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The Honolulu Advertiser
Posted on: Wednesday, October 30, 2002

Shutdown worries Waimanalo

 •  Graphic: Protecting motorists at Makapu'u

By Eloise Aguiar
Advertiser Windward O'ahu Writer

WAIMANALO — Merchants here fear that business could be as bad as it was in the days after 9/11 when Kalaniana'ole Highway, their lifeline to the tour buses that make up the major part of their livelihood, closes during peak hours beginning next week for work to prevent rocks from falling on the roadway.

Waimanalo businesses fear they have a lot to lose when the highway is closed from 8:30 a.m. to 4:30 p.m. daily.

Bruce Asato • The Honolulu Advertiser

No one questions the need for the project, which will install wire mesh on the cliffs overlooking the highway at Makapu'u Beach to trap loose rocks and debris.

But while hoping for the best, businesses are bracing for the worst when the road is closed from 8:30 a.m. to 4:30 p.m. seven days a week beginning next week.

The safety of Sea Life Park's 100 employees and its neighbors and visitors has priority, said Wayne Nielsen, general manager of the visitor attraction that's also Waimanalo's largest employer.

But the road closure during the "heart and soul of the business day is going to be devastating," he said. "It will be like 9/11 reincarnated."

Tourism-dependent merchants saw dramatic drops in business after the Sept. 11 attacks, with some experiencing losses of 30 percent or more from which many are still recovering.

"We'll have to close," predicted Jaeim Kang, manager for Hawai'i's Hidden Treasures in Waimanalo Shopping Center. Kang said she's not sure what will happen, but the shop relies only on tour bus passengers so the prospects are bad. The shop employs eight to 10 people.

Toni Blanchard, owner of the Point Break surf shop, said she was prepared for the project to begin later — in February — and was hoping to save enough money from Christmas sales to cover rent for two months. Now she's not sure how she'll manage.

Amid those dire expectations comes word that the project won't be completed in three weeks and that another three weeks of road closures — albeit intermittent — will be necessary.

The community has been pressuring the state to do something about the Makapu'u rockslide hazard for years. When a sizable amount of rocks and debris fell on the highway in the early morning hours of Oct. 15, residents sought to accelerate the project; the state Department of Transportation and Gov. Ben Cayetano agreed.

The Makapu'u Rockfall Mitigation Project will begin this week, but road closure will begin next Wednesday and last until Nov. 27.

During that time the highway on either side of the project, between the two lookouts at Makapu'u Point, will be closed from 8:30 a.m. to 4:30 p.m. every day, except to emergency vehicles that will be able to call ahead and arrange passage through the construction.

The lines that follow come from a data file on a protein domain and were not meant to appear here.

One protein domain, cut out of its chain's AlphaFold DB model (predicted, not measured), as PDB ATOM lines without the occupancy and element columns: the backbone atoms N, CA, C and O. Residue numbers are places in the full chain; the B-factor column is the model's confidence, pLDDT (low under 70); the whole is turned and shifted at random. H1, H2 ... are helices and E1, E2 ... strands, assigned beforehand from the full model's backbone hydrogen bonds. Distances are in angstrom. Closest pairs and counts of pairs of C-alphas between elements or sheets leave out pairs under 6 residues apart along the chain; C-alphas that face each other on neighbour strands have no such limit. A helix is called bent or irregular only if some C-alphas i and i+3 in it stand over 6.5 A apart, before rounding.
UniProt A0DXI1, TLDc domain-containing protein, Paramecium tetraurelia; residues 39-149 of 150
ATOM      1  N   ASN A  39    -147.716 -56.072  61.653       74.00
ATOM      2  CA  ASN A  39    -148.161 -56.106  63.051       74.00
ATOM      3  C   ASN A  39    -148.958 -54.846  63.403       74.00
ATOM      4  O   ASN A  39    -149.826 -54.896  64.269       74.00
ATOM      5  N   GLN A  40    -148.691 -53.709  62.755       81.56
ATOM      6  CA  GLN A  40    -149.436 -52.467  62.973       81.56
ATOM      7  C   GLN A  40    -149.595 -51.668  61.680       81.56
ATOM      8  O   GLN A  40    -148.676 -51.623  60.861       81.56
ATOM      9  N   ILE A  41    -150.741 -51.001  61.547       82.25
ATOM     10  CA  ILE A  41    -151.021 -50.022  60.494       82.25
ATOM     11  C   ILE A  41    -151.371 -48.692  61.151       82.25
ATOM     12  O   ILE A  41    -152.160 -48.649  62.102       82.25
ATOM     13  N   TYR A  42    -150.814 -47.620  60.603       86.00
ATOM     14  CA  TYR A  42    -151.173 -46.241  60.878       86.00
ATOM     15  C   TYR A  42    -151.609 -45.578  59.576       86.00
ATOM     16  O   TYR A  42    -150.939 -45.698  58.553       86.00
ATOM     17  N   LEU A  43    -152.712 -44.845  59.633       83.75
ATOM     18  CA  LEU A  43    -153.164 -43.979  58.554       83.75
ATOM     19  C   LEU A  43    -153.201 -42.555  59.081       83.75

The work begins with a crew slowly descending the rocky cliff above the highway at Makapu'u Beach with hand tools to remove loose material. Once that's completed, controlled blasting will remove six rock outcroppings that are potential hazards.

The highway also will be partially closed during the net hanging, which will last another three weeks, and motorists can expect delays of up to 30 minutes during that work, the contractor said. One lane will remain open, with traffic alternating either way.

Kang and several tour companies want the state to reconsider the daily starting time to allow the tour buses to come through in the morning.

State officials held out little hope for that at a community information meeting, saying the contractor was on a tight schedule because it had to reshuffle plans after the project was moved up.

Prometheus Construction of Santa Barbara, Calif., had sought daily 12-hour closures because of the tight schedule.

Cliff Tillotson, general manager for Prometheus, said he would be willing to close and open the road later each day, but he could not consider reducing the eight hours he has been restricted to.

"I need those hours to maintain the schedule," said Tillotson, who explained that delays in obtaining materials and another commitment on the Mainland are also compromising the schedule.

The initial work will be completed in three weeks but the net won't be delivered right away, he said.

He also said the company has an obligation for a project on Hoover Dam beginning in December and may have to leave O'ahu before it can finish hanging the net. Tillotson said he's still trying to reschedule the Hoover Dam project.

In the meantime, tour companies are adjusting their schedules.

Roberts Hawaii Tours said it will leave Waikiki earlier for its circle-island tour to avoid the closure.

E Noa Tours said it may have to cut out the dozen trolley trips it makes to Sea Life Park each day and may have to avoid Waimanalo altogether for its minivan circle-island tours.

Bill Haoli, logistics manager for E Noa, said he's trying to persuade the state to start at 9 a.m., allowing time for the vans to pass through Waimanalo before construction begins each day.

"It would be favorable for the entire industry," Haoli said.

Sea Life Park's Nielsen said, "I just hope to get through the 21 days. It will be tough."

Reach Eloise Aguiar at eaguiar@honoluluadvertiser.com or 234-5266.

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